Networked Learning Conference 2010 
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An Empirical Study: The Implementation of a Virtual Learning Environment and ePortfolio

Thomas Connolly, Carole Gould, Tom Hainey
University of the West of Scotland, Paisley, United Kingdom

Brian Boyle, Stuart Waugh
EKGTA Ltd, Glasgow, United Kingdom


The use of educational technologies to support learning are utilised across many parts of education and training and institutions have invested heavily in technologies such as Virtual Learning Environments and ePortfolios. The advantages that these technologies provide have meant that eLearning is now supplementing and in some cases replacing traditional (face-to-face) approaches to teaching and learning and replacing the traditional paper portfolios. However, there is less evidence of the uptake of these technologies within private vocational training organisations. The purpose of this paper is to give greater insight into the potential use of educational technologies within private vocational training companies, stimulate further research into this area, and lay the foundations for a model to aid successful implementation.

The paper aims to answer a number of questions within the context of one particular private vocational training company: (i) can a VLE supplement or in some instances replace specific elements of vocational training; (ii) can paper-based portfolios be replaced with ePortfolios; (iii) is the use of educational technologies the way forward for private vocational training companies; and (iv) ultimately can VLEs and ePortfolios be successfully implemented and used within private vocational training companies? Very few case studies have been carried out in this area; most have focused on higher/further education institutions or vocational training colleges.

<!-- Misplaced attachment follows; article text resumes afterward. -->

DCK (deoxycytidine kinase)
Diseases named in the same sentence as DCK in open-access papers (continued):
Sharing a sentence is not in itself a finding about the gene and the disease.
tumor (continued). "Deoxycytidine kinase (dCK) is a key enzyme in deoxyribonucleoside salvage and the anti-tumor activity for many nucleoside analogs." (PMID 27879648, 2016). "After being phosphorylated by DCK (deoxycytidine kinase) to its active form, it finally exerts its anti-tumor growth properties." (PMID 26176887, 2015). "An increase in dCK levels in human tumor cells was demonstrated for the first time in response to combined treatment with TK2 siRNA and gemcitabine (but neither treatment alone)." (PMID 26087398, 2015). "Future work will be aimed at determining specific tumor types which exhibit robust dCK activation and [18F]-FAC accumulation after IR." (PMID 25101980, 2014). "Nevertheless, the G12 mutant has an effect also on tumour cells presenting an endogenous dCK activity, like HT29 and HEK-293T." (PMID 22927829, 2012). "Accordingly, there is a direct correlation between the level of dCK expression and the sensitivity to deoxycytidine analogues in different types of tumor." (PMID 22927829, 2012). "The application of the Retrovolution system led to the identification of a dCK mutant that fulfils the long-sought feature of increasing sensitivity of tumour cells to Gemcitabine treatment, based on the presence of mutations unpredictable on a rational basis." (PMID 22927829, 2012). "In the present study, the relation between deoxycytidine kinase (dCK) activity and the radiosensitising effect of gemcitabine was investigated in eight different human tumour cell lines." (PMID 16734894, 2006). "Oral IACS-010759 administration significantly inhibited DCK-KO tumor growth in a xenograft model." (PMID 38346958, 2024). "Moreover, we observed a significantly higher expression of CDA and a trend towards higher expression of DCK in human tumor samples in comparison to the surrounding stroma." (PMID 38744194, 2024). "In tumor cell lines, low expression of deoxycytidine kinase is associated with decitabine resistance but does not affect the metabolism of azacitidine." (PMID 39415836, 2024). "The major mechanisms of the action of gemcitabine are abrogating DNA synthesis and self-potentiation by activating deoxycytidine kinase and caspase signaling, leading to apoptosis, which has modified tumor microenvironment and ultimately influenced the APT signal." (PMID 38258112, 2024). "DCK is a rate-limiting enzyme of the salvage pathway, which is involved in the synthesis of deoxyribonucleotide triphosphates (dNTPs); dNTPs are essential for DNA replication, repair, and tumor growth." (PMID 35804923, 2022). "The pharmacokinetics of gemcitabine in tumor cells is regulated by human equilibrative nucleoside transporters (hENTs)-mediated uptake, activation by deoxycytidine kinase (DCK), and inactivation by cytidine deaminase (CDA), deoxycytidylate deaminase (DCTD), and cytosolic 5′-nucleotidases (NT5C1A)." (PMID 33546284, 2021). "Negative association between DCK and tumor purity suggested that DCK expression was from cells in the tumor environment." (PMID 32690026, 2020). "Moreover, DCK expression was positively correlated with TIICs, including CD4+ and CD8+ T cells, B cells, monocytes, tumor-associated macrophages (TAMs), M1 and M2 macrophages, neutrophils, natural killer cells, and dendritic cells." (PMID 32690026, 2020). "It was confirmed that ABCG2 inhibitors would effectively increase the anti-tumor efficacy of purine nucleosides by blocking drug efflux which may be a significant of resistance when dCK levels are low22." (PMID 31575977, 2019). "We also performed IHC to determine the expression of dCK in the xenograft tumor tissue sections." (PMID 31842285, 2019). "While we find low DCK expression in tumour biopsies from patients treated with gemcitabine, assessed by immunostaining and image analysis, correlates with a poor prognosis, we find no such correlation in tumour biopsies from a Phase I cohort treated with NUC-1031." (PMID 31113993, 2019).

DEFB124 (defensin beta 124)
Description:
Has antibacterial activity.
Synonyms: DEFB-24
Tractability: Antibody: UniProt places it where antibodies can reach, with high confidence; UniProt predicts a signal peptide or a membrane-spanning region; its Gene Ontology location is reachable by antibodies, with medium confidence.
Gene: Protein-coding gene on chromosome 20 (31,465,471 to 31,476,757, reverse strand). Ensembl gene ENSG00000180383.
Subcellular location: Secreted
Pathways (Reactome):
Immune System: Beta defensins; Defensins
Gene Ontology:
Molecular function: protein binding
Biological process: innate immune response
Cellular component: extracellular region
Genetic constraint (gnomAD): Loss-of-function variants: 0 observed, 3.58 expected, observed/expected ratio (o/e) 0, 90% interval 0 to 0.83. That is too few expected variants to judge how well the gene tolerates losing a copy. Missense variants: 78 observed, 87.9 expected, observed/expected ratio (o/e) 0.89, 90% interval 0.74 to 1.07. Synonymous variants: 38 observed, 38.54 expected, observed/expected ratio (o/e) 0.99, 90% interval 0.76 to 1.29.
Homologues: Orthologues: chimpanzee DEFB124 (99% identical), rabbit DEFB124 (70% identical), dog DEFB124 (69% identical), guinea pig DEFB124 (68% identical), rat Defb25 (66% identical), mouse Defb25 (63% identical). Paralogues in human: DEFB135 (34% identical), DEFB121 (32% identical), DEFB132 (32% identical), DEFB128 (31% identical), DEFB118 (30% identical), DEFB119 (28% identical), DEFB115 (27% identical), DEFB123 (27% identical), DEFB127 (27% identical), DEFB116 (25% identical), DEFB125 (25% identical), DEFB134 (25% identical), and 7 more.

The authors conclude that the research demonstrates that this area could offer a rich source of future research, and that educational technologies could potentially aid private training companies in the training of apprentices. Much of the work carried out in this sector is hands-on and on-the-job training but it also consists of a substantial knowledge element that would lend itself well to the use of eLearning. However, it is early days to design a model but as the empirical data grows this should become possible. At this stage the authors suggest, tentatively, that eLearning can support and in some instances replace some elements of the vocational programme. The authors acknowledge that the practical element would be very difficult to replace with technology but it could be supplemented through other tools such as multimedia. Educational technologies offer the opportunity to open up learning in the vocational training sector, rather than restricting it to the traditional 9-5 scenario. If buy-in from end-users can be obtained and trainers can learn to appreciate the value that could be gained from educational technology then their use could diffuse throughout the vocational training


Full Paper - .pdf




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